Each of these three advantages makes the law on abuse of market power particularly attractive for opening up to sustainability as a – for antitrust law – still new topic. In pioneer proceedings, new legal rules can be developed, and particularly serious abuses can be uncovered. This is accompanied by comprehensive fact-finding, which facilitates the formulation of new rules, the initiation of further proceedings and private enforcement. The general provisions make it possible to develop new cases in which protection of competition and sustainability go hand in hand. For this, adjustments in the law are necessary to bring about a change in application practice.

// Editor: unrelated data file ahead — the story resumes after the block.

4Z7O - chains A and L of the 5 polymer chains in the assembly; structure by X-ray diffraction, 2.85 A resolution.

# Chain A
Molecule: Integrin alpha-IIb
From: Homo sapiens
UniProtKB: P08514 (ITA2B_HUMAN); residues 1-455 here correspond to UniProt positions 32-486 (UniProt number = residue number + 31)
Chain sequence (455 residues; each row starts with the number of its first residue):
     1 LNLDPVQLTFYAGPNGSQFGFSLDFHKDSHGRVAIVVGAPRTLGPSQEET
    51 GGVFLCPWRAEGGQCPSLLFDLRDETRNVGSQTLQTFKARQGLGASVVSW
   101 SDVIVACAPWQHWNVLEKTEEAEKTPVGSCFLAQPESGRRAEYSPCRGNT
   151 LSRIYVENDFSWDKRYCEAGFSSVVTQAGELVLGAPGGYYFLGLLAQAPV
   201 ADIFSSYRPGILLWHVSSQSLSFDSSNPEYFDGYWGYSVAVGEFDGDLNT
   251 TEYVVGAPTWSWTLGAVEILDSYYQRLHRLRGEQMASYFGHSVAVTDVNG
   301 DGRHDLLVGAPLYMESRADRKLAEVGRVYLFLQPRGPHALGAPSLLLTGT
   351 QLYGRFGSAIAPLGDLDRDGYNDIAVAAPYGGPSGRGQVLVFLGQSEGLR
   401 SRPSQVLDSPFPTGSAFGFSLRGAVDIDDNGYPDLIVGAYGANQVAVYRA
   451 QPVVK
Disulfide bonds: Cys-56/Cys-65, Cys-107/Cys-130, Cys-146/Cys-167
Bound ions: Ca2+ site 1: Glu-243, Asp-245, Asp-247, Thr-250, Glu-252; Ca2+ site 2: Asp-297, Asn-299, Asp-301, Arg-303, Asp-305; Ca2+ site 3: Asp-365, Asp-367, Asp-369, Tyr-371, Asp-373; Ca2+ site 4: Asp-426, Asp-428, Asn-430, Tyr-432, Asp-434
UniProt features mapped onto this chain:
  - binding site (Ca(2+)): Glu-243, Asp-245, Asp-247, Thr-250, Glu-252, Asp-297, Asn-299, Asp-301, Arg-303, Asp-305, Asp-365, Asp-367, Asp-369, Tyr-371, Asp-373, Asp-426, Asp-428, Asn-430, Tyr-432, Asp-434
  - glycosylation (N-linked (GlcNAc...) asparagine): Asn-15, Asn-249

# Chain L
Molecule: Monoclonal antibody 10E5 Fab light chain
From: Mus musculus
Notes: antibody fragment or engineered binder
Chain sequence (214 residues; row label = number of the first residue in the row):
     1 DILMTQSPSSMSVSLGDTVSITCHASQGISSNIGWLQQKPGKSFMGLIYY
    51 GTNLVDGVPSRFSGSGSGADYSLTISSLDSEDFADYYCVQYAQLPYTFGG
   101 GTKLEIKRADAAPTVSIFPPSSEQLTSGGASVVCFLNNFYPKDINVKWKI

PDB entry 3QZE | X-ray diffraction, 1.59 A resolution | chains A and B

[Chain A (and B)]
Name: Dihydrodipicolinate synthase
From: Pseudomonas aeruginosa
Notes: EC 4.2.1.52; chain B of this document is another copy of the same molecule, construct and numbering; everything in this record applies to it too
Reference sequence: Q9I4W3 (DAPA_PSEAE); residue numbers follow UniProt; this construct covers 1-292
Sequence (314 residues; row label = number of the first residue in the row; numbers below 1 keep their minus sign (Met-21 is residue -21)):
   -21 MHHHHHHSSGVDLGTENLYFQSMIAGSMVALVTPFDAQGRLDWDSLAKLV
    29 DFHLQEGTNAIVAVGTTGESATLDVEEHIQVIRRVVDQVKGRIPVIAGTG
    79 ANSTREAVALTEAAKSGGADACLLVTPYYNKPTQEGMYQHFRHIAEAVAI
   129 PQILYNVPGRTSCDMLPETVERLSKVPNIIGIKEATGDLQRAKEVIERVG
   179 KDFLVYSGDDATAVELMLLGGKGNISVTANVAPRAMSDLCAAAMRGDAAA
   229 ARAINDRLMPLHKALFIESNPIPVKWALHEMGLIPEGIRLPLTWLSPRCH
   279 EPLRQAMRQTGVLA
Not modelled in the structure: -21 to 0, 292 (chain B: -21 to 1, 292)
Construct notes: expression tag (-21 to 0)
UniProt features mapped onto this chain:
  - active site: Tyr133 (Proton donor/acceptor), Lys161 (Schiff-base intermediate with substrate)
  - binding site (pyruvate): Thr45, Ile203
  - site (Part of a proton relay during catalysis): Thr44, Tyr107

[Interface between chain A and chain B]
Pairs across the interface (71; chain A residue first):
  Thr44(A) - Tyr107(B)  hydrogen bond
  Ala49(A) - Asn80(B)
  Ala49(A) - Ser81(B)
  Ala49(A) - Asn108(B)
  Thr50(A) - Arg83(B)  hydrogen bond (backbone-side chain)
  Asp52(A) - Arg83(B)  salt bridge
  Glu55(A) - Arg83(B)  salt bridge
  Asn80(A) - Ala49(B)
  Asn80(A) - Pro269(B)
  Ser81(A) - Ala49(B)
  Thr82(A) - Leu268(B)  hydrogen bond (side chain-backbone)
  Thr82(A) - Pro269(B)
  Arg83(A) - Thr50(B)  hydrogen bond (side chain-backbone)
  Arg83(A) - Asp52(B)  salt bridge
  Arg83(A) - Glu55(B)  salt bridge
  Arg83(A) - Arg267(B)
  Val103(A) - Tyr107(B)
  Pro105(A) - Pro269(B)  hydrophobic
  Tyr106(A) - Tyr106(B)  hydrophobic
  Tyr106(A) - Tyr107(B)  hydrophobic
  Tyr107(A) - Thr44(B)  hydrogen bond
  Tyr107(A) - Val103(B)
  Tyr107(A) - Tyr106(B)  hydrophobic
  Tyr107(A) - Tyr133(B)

- The principle “abuse through breach of law” is applied to norms related to sustainability.
- The criteria for assessing exclusionary abuses are modified so that there is room for sustainability considerations.
- The exploitation of public goods becomes a new precedent of market power abuse.
Abuse through breach of law
“There must not be an advantage through breaking the law in competition”. This is what it says in point 8 of the Agenda. It remains unclear whether this refers to abusive conduct. In the UWG (Act against Unfair Competition), Section 3a utilises all kinds of market conduct rules to protect fair competition. In German antitrust law, the precedent of abuse by breach of law also exists: the violation of non-competition law provisions was taken as a starting point in the Facebook decision of the BKartA, in the Pechstein case or in AstraZeneca. In any case, this concept is not foreign to antitrust law.